The throw statement throws a user-defined exception. Execution of the current function will stop (the statements after throw won't be executed), and control will be passed to the first catch block in the call stack. If no catch block exists among caller functions, the program will terminate.

Try it


throw expression;

The expression to throw.


Use the throw statement to throw an exception. When you throw an exception, expression specifies the value of the exception. Each of the following throws an exception:

throw "Error2"; // generates an exception with a string value
throw 42; // generates an exception with the value 42
throw true; // generates an exception with the value true
throw new Error("Required"); // generates an error object with the message of Required

Also note that the throw statement is affected by automatic semicolon insertion (ASI) as no line terminator between the throw keyword and the expression is allowed.


Throw an object

You can specify an object when you throw an exception. You can then reference the object's properties in the catch block. The following example creates an object of type UserException and uses it in a throw statement.

function UserException(message) {
  this.message = message; = "UserException";
function getMonthName(mo) {
  mo--; // Adjust month number for array index (1 = Jan, 12 = Dec)
  const months = [
    "Jan", "Feb", "Mar", "Apr", "May", "Jun",
    "Jul", "Aug", "Sep", "Oct", "Nov", "Dec",
  if (months[mo] !== undefined) {
    return months[mo];
  } else {
    throw new UserException("InvalidMonthNo");

let monthName;

try {
  // statements to try
  const myMonth = 15; // 15 is out of bound to raise the exception
  monthName = getMonthName(myMonth);
} catch (e) {
  monthName = "unknown";
  console.error(e.message,; // pass exception object to err handler

Another example of throwing an object

The following example tests an input string for a U.S. zip code. If the zip code uses an invalid format, the throw statement throws an exception by creating an object of type ZipCodeFormatException.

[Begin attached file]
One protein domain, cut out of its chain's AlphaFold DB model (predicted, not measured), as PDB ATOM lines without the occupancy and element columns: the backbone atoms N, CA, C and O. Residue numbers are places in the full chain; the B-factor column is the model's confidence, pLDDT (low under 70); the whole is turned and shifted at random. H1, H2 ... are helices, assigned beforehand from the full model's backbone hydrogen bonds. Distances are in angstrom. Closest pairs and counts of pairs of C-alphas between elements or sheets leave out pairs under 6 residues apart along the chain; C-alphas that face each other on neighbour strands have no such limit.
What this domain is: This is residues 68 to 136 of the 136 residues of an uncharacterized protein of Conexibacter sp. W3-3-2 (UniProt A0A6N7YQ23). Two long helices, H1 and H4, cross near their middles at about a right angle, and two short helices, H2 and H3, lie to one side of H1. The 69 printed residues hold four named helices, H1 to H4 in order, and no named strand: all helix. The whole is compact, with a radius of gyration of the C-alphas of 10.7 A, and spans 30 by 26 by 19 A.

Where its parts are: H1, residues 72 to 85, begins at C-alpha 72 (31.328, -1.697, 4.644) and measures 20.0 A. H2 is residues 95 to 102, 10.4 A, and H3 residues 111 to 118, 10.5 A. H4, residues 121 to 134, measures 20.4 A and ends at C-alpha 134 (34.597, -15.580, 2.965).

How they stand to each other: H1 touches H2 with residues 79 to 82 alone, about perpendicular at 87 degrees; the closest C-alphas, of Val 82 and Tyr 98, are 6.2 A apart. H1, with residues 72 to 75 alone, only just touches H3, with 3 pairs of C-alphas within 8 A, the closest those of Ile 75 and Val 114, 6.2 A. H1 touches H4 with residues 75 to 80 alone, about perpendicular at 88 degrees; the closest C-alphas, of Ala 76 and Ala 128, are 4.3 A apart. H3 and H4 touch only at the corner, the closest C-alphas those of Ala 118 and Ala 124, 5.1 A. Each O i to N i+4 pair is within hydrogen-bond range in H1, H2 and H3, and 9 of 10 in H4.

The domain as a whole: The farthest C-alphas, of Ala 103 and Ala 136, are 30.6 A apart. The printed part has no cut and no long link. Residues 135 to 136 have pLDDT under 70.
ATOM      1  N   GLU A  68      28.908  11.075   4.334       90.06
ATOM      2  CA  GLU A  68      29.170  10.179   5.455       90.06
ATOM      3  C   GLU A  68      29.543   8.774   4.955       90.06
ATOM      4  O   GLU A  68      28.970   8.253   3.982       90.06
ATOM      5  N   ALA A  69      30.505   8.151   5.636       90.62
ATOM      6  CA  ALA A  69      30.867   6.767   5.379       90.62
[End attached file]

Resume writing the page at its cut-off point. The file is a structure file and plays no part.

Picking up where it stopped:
* Creates a ZipCode object.
 * Accepted formats for a zip code are:
 *    12345
 *    12345-6789
 *    123456789
 *    12345 6789
 * If the argument passed to the ZipCode constructor does not
 * conform to one of these patterns, an exception is thrown.
class ZipCode {
  static pattern = /[0-9]{5}([- ]?[0-9]{4})?/;
  constructor(zip) {
    zip = String(zip);
    const match = zip.match(ZipCode.pattern);
    if (!match) {
      throw new ZipCodeFormatException(zip);
    // zip code value will be the first match in the string
    this.value = match[0];
  valueOf() {
    return this.value;
  toString() {
    return this.value;

class ZipCodeFormatException extends Error {
  constructor(zip) {
    super(`${zip} does not conform to the expected format for a zip code`);

 * This could be in a script that validates address data
 * for US addresses.


function verifyZipCode(z) {
  try {
    z = new ZipCode(z);
  } catch (e) {
    const isInvalidCode = e instanceof ZipCodeFormatException;
  return z;

a = verifyZipCode(95060); // 95060
b = verifyZipCode(9560); // -1
c = verifyZipCode("a"); // -1
d = verifyZipCode("95060"); // 95060
e = verifyZipCode("95060 1234"); // 95060 1234

Rethrow an exception

You can use throw to rethrow an exception after you catch it. The following example catches an exception with a numeric value and rethrows it if the value is over 50. The rethrown exception propagates up to the enclosing function or to the top level so that the user sees it.

try {
  throw n; // throws an exception with a numeric value
} catch (e) {
  if (e <= 50) {
    // statements to handle exceptions 1-50
  } else {
    // cannot handle this exception, so rethrow
    throw e;


ECMAScript Language Specification
# sec-throw-statement

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See also